--> --> Midland and Delaware Basins: an in-depth, multi-disciplinary analysis aimed at both technical and investment communities

AAPG Southwest Section Annual Convention

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Midland and Delaware Basins: an in-depth, multi-disciplinary analysis aimed at both technical and investment communities

Abstract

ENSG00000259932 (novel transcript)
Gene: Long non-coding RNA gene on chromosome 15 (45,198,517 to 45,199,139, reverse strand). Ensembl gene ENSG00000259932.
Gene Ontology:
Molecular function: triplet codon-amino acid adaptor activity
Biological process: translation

The expansive Greater Permian Basin contains the Midland, Delaware, Val Verde and Marfa sub-basins. While each of these sub-basins holds varying degrees of oil and gas development potential, the Midland is mainly responsible for jumpstarting recent drilling activity. During the 1950s, production from the Wolfcamp and Spraberry Formations began in the basin. Since then, activity has fluctuated with the price of oil and advent of technologies. During the past 6 years, increase in activity has drastically accelerated during the “Shale Gale,” as horizontal drilling and hydraulic fracturing techniques have become more efficient and cost-effective. This presentation focuses on the structural and stratigraphic history of the Midland and Delaware Basins. We shared data and analyses from our internal assessment of what is driving the Wolfcamp, and Spraberry/Bone Spring plays. Our evaluation included hand-declining over 9,000 wells’ production curves, conducting geologic analysis and defining multiple type curve areas. The study encompasses geology, geography, performance and hydrocarbon content of each hydrocarbon bearing zone with industry activity. The Midland and Delaware Basins were primarily filled by sediments from the surrounding highlands. Midland Basin wells show a higher GR and lower Resistivity responses towards the basin center and away from the Central Basin and Eastern Shelf platform-supported margin. This is indicative of sediments becoming finergrained away from the stable margins. In the Delaware, the basin becomes gradually shallower to the South, while the 3rd Bone Spring Carbonate thickens into the basin. This thickening corresponds to some of the best returns noted in our Type Curve Analysis. After splitting the Midland and Delaware Basins into 45/70+ type curve sub areas (respectively) we view the Midland Basin break-even threshold at $38 and the Delaware is $30 per barrel oil for a 10% return.